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Costs of cyberattacks grew 26 percent in 2013

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In managing the personal and financial data of customers, firms handle large amounts of sensitive information. However, this information can be vulnerable to cyberattacks, which can result in huge losses as the costs of cyber-related incidents grow, especially if companies do not protect themselves with business insurance. Insurance policies that specifically cover data, such as professional liability insurance that covers cyber-related risks, are able to help pay for expenses that may result in the event of malicious cyberactivity. 

The cost of cyberattacks rose for a fourth straight year, surging 26 percent in 2013 compared to last year, Infosecurity Magazine reported. In the 2013 Cost of Cyber Crime Study conducted by the Ponemon Institute and HP Enterprise Security Products, the annualized average cost of cybercrime for U.S. businesses was $11.56 million.

One of the factors in the rise of cyberattack costs is the amount of time it takes to resolve an attack, which increased 130 percent to 32 days in 2013 with the average cost of $32,469 per day. Data breaches were associated with the highest external costs and business disruption was second. The survey showed a growing trend of malicious cyberactivity, making these risks more likely to interrupt business operations than result in confidential data loss.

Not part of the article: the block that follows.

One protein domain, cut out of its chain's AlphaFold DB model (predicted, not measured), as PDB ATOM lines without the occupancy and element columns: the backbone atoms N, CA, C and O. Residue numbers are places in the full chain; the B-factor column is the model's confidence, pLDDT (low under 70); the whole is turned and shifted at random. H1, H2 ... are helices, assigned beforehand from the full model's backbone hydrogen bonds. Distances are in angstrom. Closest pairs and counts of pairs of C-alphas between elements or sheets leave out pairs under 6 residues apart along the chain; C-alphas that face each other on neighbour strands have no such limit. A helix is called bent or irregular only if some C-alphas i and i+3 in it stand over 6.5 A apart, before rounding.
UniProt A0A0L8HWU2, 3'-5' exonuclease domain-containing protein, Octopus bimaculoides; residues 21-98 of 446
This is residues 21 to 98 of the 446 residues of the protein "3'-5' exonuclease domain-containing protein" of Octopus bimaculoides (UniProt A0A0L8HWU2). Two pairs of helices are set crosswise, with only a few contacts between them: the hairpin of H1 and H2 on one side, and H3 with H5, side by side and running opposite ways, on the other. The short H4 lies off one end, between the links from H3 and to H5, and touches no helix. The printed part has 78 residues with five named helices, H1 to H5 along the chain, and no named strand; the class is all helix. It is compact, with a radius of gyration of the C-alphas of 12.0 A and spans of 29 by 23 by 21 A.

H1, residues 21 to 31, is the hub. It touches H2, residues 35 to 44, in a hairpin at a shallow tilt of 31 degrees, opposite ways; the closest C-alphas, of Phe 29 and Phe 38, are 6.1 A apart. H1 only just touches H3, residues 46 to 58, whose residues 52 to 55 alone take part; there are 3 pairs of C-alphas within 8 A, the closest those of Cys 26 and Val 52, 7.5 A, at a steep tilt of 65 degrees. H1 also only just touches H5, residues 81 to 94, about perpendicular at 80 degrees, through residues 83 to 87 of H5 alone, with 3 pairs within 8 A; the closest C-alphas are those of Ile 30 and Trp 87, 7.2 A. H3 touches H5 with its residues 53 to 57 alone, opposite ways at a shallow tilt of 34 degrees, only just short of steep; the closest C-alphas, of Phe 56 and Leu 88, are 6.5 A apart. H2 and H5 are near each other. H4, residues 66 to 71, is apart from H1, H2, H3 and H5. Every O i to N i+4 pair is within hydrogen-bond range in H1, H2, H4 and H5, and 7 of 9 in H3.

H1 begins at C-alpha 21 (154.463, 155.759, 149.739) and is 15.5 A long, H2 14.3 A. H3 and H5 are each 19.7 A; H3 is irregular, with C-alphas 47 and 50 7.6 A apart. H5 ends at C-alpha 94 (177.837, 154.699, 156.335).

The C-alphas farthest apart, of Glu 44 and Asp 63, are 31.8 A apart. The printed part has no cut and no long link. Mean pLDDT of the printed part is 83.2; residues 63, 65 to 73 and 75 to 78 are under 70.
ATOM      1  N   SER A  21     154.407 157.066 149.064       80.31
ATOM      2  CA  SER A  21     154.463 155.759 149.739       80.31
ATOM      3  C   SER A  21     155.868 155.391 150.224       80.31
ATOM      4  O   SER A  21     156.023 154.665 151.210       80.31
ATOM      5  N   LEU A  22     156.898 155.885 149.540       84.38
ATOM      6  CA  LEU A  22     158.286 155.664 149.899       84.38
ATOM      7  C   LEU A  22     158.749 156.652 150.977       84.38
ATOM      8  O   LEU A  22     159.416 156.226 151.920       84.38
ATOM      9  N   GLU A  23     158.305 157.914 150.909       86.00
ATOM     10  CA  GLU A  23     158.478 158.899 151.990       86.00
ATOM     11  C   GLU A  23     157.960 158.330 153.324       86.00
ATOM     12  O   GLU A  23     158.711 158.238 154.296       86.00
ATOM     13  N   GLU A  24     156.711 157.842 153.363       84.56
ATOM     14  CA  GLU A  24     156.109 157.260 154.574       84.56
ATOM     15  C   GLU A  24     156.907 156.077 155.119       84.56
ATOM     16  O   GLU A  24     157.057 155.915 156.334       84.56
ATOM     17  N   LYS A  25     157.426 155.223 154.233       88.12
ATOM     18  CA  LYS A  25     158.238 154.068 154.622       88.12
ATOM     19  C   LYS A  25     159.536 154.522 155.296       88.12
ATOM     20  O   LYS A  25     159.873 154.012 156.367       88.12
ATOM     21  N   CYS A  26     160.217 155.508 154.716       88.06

While information loss declined 2 percent to make up 43 percent of annual external costs in 2013, business disruption increased 18 percent to 36 percent of external costs this year. As businesses try to pick up where they left off, they usually undergo remediation in order to safeguard their systems from more cyberattacks and investigate the cause of data breaches. In the survey, recovery from and detection of cyber?threats represented 49 percent of the total internal activity cost for organizations.

The Ponemon Institute study indicated security intelligence technologies were able to detect and manage cyberattacks, saving organizations money. Other enterprise security practices, such as hiring an executive security leader and expert cybersecurity staff can reduce costs by an average of $1.5 million per year.

Follow the 3-2-1 Rule for backing up data
Another way to protect valuable information is backing up multiple versions of documents, according to CPA Practice Advisor. It is best practice for accountants and tax professionals to follow the 3-2-1 Rule, which dictates firms keep three copies of important information. CPA Practice Advisor cautions accounting firms to practice the 3-2-1 rule, but it also applies to businesses in all industries. Firms should hold a copy in an off-site location to make it easy to retrieve data if disaster happens. They should also get in the habit of storing information using two types of media, such as a thumb drive plus cloud storage.

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